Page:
Officials coming before SCOPA and contradicting themselves and treating the Committee as if it does not understand its work when it presents evidence to officials, must come to an end. He moved for suspension, insisting that it would be unfair to the public for the officials involved not to be suspended immediately until all disciplinary processes are concluded. He asked if SIU found that a feasibility study was conducted by DPWI. It was very strange that DPWI would ask SIU to conduct a feasibility study that it should have conducted itself. DPWI should not have outsourced the inquiry into whether a feasibility study was conducted. As the responsible Department, it should know if one was conducted or not.
Ms T Marawu (ATM) said as clear as the report is, SIU is silent about the intervention of the Minister. The National Treasury report has no clear recommendations about the intervention of the Minister and the contractors of 2016. She asked the Minister what interest she has in intervening in the administrative sphere and if she is not aware of the separation of powers doctrine.
Mr R Lees (DA) said he appreciated the enthusiasm with which Adv Mothibi keeps returning to the Committee. He asked what the chances of recovery are and if the Asset Forfeiture Unit has started taking over assets. Of 14 senior officials recommended to be charged by SIU, who they are and is Melissa Whitehead is one of those officials?
To the Minister, it is clear that the contract was delinquent right from the beginning. It seems that there is sufficient evidence that her involvement was deep seated. The contract has cost the country a lot of money and even more so, the objective of protecting the country from the COVID-19 virus was certainly not met, since 115 breaches were reported in a very short space of time. It is clear that there has been a delinquency in both action and non-action not only on the part of the officials, but also by the Minister. He asked the Minister if she would resign and take responsibility for her part in the delinquency.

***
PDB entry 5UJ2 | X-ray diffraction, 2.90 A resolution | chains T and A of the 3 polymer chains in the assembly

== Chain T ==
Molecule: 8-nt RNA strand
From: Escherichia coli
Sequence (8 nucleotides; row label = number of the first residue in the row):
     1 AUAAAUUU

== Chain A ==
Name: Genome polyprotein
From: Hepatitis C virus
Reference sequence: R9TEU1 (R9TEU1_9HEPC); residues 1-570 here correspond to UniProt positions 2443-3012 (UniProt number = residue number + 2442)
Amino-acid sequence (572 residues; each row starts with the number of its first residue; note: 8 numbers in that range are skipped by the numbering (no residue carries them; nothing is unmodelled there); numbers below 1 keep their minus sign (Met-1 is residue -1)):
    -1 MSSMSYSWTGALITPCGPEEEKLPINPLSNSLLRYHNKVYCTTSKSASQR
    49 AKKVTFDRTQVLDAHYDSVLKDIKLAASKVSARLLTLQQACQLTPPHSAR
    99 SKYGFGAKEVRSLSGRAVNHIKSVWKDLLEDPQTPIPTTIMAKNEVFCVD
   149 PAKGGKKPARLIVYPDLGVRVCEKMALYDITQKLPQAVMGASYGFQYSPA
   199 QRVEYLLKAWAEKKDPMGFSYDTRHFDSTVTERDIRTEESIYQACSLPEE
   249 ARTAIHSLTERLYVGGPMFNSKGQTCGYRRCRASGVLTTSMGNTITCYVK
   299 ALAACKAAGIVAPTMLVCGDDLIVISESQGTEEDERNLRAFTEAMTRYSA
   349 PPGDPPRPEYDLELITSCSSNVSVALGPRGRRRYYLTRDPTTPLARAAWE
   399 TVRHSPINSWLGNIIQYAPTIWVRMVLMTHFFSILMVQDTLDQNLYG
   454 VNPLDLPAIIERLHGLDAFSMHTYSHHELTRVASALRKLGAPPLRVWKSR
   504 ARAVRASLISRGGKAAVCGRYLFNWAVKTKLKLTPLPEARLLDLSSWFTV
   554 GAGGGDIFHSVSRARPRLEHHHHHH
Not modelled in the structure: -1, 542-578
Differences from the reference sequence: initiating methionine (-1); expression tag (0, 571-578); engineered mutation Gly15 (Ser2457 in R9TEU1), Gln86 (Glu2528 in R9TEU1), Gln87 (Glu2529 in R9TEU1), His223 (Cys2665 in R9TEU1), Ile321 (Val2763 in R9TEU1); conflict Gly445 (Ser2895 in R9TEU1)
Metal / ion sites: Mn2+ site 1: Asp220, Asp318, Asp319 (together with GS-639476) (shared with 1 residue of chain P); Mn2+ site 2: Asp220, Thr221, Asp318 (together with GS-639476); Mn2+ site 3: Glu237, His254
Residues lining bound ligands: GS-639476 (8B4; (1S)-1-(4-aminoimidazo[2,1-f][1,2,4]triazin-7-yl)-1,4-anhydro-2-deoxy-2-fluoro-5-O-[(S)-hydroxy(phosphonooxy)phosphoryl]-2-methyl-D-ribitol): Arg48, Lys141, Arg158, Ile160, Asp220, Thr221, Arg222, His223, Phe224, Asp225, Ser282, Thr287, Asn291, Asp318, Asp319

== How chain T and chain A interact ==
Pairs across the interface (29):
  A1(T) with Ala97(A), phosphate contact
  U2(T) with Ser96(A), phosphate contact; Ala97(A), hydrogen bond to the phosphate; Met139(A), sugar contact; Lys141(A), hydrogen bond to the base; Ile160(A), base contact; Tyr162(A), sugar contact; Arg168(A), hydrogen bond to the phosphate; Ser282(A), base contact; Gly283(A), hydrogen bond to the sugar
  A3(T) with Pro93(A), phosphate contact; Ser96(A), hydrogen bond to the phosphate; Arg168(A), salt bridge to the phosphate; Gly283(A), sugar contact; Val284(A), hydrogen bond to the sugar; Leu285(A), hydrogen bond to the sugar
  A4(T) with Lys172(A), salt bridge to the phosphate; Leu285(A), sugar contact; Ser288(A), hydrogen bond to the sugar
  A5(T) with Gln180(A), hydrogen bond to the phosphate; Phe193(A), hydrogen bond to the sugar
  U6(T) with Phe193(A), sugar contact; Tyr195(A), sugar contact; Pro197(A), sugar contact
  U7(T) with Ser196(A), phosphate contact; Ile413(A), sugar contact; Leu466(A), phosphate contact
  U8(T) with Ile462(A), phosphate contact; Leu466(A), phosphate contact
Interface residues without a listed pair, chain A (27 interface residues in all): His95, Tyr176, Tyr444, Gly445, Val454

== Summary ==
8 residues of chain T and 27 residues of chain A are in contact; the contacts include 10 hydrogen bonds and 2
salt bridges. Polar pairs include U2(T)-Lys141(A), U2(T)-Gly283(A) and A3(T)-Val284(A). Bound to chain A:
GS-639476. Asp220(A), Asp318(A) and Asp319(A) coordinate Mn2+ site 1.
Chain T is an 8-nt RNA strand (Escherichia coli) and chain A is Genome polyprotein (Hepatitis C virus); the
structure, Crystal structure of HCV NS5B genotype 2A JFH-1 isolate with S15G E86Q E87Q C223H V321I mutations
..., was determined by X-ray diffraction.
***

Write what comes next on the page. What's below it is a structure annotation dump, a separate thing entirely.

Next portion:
Ms B Swarts (ANC) expressed disappointment that everything presented indicates that the Minister’s staff was involved in the site inspection. Mr Solomons led the delegation and she asked if Ms Melissa Whitehead would remain on the Minister’s staff or if she would be held accountable. In the last presentation, DPWI showed photos from 2017, and not from 2016, which were specifically requested at the previous meeting. DPWI needs to give a report clearly detailing its involvement step-by-step.
Ms K Mkhonto (EFF) noted that SIU said it would speak to investigations, outcomes and actions. She did not hear anything about actions. It is not clear what has already been done, specifically to the individuals at whom the maladministration and financial mismanagement allegations are directed. She was unable to discern the role played by the DG as the accounting officer and if he is part of the 14 officials. She expressed her puzzlement since there was a lot of outsourcing and asked if DPWI is without officials to do this kind of work. A lot of money and work was outsourced instead of using the human resources available to DPWI. In future, she asked that there be a focus on the individuals behind companies which are blacklisted as they can simply go and register a new company and do business with the state.
Minister Patricia De Lille stated that she wants to be held accountable and that she would never run away from accountability. She expressed respect for the public of South Africa and said that she would work even harder. However, she reminded SCOPA members of the history of DPWI. Members would be aware she arrived in DPWI a year ago. She had introduced a number of systems such as consequence and contract management and due diligence. As the Members say, the buck stops with her, she must be held accountable, but only in terms of certain provisions of the Act – section 38 of the Public Finance Management Act read together with section 64, dealing with Executive Authority. The two sections must be read together along with section 85 of the Constitution. Section 85 of the Constitution deals with Executive Authority of the Republic. Section 85(2)(c) says that the President holds executive authority together with cabinet members for ‘co-ordinating the functions of state departments and administrations'.